The Government have also made much of the fact that under current rules Silvio Berlusconi, of all people, could buy Channel Five. That is a red herring, because unlike News International or the Daily Mail and General Trust, Silvio Berlusconi does not own a substantial UK newspaper group. What is at issue is the desirability of one person or group's world view or prejudices holding an ever greater sway over a UK audience. The same could be said for relaxing cross-media ownership with respect to radio and local newspapers. I agree with the hon. Member for North Devon (Nick Harvey) that Members of Parliament, above all, should want to get the definition of three distinct local media voices right. Local should mean local, certainly not regional or national.
On non-EEC ownership of UK television, the major concerns lie with the potential effects of the takeover of ITV or Channel Five by major US media concerns. We heard no evidence that that would lead to a huge inward boost to our television industry, apart from snapping up shares on the stock market. Rather, we heard the oppositethe concern was that it would lead to reduced investment as US groups substituted local production for their own. If the Government are determined to go down that route, strengthening the safeguards of the content is vital.
The recent ITC report made further recommendations regarding clear and enforceable commitments for investment and production outside London. I hope that as we go through the Bill, the Government will act on these concerns as well. What is the rush on deregulation? Let us be calm; let us be considered. Let us set up Ofcom and let it examine all these important issues carefully.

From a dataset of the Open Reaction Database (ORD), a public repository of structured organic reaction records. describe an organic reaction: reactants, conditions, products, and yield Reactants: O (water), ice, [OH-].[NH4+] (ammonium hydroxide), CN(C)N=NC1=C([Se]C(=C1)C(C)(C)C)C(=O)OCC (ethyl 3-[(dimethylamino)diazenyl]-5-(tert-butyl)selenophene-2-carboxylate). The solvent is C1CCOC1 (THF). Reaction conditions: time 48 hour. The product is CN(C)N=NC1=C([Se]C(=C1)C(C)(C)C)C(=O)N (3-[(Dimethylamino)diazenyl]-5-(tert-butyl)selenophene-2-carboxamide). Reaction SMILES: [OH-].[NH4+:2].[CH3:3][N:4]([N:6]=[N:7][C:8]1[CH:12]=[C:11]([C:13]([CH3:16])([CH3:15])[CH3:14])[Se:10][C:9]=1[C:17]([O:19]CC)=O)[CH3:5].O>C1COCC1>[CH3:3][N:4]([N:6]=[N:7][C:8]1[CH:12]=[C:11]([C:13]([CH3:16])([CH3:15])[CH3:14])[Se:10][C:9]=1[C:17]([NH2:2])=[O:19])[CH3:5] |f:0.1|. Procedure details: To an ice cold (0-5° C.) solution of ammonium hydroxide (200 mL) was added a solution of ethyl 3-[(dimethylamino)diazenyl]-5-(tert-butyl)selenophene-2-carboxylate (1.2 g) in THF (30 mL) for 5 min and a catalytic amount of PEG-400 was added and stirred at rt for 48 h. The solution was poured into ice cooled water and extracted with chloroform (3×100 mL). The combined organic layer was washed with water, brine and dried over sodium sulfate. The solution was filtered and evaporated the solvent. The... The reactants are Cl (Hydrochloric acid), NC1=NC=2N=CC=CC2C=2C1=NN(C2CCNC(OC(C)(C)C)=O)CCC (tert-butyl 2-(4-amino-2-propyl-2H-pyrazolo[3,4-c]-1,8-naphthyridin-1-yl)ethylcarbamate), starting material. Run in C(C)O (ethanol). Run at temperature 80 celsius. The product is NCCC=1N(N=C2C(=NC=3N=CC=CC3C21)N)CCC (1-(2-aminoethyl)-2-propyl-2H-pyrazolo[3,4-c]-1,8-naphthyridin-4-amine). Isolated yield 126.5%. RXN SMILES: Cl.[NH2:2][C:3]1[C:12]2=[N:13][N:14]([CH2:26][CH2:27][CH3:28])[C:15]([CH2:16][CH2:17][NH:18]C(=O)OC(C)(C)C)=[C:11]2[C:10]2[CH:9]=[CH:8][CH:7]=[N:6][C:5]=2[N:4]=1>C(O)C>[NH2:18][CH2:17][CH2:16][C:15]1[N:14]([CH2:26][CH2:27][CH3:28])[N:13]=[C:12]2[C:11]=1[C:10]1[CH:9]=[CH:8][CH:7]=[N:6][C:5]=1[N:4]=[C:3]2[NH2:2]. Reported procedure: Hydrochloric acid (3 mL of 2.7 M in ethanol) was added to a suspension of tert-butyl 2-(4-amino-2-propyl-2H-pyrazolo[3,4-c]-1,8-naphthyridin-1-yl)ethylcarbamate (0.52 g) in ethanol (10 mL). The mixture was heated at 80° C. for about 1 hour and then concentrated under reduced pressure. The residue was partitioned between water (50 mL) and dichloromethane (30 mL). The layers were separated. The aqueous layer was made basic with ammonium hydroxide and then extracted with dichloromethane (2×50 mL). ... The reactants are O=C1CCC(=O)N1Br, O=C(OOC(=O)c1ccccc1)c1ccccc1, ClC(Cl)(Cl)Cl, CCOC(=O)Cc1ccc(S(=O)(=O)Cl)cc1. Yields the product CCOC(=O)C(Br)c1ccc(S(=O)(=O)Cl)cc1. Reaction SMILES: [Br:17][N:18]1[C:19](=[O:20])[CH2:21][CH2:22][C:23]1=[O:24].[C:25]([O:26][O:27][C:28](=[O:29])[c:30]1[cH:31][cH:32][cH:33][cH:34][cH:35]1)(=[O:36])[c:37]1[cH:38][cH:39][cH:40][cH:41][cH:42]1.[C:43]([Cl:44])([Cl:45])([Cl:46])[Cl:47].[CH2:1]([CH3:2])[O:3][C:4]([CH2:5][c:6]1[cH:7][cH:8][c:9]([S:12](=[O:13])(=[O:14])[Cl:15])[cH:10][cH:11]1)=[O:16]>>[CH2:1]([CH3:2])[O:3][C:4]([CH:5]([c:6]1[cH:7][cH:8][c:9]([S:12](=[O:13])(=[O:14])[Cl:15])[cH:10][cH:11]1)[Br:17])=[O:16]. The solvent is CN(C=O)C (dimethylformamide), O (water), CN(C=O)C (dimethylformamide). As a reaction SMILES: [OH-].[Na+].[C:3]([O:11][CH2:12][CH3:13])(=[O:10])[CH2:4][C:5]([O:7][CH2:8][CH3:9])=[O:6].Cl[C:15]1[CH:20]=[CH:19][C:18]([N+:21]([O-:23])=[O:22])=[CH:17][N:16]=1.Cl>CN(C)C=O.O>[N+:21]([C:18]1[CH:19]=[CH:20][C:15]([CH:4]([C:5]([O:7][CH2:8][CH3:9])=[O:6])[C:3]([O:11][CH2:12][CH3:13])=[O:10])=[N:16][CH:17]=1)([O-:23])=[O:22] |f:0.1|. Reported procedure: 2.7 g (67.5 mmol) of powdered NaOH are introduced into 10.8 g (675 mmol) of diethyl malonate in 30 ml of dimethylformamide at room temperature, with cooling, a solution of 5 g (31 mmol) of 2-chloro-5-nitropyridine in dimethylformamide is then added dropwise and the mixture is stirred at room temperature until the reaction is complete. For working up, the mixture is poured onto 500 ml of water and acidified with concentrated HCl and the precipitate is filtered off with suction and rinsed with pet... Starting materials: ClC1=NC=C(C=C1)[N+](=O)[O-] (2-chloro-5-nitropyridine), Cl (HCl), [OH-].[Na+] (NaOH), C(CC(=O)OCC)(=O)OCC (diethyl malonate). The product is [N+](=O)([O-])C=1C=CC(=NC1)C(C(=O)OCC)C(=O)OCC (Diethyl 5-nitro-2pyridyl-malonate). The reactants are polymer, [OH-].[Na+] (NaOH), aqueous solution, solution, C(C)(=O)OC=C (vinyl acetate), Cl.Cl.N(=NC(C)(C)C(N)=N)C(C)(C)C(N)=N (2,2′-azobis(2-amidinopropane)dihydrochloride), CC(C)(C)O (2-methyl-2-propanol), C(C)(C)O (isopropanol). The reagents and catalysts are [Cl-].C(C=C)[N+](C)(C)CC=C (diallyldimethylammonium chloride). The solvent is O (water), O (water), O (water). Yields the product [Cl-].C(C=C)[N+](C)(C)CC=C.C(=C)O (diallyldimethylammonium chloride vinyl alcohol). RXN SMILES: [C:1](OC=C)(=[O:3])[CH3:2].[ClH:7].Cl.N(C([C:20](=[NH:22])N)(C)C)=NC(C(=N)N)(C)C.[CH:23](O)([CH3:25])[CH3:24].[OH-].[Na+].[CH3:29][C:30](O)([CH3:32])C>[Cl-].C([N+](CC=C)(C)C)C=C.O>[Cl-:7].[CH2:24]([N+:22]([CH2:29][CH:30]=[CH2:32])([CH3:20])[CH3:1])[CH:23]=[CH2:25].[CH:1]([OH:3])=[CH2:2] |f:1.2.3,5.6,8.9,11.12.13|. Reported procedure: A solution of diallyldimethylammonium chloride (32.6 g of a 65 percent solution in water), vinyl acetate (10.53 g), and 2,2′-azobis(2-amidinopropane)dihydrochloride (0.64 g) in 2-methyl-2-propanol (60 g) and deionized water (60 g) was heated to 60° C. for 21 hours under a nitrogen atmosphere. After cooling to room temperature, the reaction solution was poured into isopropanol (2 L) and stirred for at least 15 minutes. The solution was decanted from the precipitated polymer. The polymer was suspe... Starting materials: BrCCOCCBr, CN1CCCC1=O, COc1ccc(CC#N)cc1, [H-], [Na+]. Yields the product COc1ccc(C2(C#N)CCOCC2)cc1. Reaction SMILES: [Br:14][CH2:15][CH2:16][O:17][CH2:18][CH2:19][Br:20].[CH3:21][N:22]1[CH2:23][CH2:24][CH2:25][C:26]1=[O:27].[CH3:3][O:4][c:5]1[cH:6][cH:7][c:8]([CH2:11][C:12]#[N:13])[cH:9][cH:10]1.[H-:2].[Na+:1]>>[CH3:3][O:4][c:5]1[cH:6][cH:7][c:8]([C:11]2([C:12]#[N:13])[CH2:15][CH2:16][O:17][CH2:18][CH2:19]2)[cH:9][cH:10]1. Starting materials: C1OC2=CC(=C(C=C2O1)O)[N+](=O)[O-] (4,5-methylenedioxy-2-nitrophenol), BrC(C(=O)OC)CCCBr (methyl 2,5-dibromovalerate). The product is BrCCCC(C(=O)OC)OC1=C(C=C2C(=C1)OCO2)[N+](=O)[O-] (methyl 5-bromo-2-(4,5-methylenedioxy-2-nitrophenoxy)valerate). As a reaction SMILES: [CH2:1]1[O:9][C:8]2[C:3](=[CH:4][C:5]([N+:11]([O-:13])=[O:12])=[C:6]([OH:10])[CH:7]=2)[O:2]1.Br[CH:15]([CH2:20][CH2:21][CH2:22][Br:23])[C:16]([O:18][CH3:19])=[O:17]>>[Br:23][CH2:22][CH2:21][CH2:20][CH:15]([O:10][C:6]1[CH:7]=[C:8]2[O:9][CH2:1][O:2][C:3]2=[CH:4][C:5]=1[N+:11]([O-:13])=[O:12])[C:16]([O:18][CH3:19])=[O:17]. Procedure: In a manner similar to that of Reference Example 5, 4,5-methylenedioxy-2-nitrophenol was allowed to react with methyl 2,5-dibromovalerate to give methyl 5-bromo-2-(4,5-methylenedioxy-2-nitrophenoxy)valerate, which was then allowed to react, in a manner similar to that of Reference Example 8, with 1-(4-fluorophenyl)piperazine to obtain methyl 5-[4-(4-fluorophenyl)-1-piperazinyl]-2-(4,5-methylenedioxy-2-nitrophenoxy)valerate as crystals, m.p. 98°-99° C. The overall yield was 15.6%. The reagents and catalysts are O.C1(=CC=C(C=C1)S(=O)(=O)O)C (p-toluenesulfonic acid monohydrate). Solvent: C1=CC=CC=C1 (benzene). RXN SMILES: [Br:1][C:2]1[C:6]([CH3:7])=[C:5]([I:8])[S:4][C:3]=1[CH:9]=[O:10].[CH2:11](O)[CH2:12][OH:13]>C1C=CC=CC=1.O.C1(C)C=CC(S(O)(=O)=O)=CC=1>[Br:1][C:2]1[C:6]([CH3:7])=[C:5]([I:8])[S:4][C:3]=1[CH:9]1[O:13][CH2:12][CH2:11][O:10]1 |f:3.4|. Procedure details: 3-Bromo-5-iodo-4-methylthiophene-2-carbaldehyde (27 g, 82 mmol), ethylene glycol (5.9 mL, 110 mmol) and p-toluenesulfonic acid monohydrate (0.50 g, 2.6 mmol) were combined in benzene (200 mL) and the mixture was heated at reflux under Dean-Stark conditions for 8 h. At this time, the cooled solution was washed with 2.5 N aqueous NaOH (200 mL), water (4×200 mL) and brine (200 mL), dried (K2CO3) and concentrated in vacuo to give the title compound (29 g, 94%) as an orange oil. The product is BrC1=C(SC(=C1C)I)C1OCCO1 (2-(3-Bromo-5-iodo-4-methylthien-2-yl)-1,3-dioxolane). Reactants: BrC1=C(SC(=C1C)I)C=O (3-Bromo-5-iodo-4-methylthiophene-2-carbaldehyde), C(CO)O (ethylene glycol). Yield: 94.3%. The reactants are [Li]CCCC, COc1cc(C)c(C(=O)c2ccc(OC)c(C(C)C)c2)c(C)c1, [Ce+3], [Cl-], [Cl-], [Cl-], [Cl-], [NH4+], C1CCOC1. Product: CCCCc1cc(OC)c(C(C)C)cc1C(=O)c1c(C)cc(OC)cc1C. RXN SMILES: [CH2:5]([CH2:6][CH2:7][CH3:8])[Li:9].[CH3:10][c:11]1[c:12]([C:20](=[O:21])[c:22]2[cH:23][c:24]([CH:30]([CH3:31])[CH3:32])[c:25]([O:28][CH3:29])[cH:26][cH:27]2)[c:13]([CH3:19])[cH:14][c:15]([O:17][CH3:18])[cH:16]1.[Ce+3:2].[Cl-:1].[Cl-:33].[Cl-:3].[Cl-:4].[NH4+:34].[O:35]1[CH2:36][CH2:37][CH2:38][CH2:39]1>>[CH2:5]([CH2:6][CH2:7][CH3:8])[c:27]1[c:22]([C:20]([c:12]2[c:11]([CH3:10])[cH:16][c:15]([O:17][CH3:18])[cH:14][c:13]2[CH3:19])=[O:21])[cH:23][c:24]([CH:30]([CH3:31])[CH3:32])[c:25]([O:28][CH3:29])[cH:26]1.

In my constituency, for example, we do not even have full coverage for mobile telephones. As a result, the first responder initiative, whereby volunteers give help when people suffer a heart attack, cannot be spread across the whole area because there are not enough masts.
In Scotland, Wales and Northern Ireland, we are concerned that the representation that we enjoyed by right under the old system will be taken away from us. We have no certainty that we shall have representation on the main board of Ofcom. Many problems could be resolved if the Bill included a provision that the Secretary of State had a statutory responsibility to consult the Welsh Assembly, the Scottish Parliament and the Northern Ireland Assembly on appointments to the board.
My hon. Friend the Member for Caithness, Sutherland and Easter Ross (John Thurso) suggested that Ofcom should have a duty to set up consultative bodies for Scotland, Wales and Northern Ireland. That would give people in those countries confidence that their special problems would be addressed and resolved.
Concerns have been expressed about the Welsh language in Wales and the role of S4C, our television channel, which is celebrating its 20th anniversary. S4C has a hugely successful output of programmes, but its financial situation remains tenuous. The company welcomes some of the Bill's provisions, although there are also some reservations. I hope that they can be dealt with in Committee and resolved by Ministers.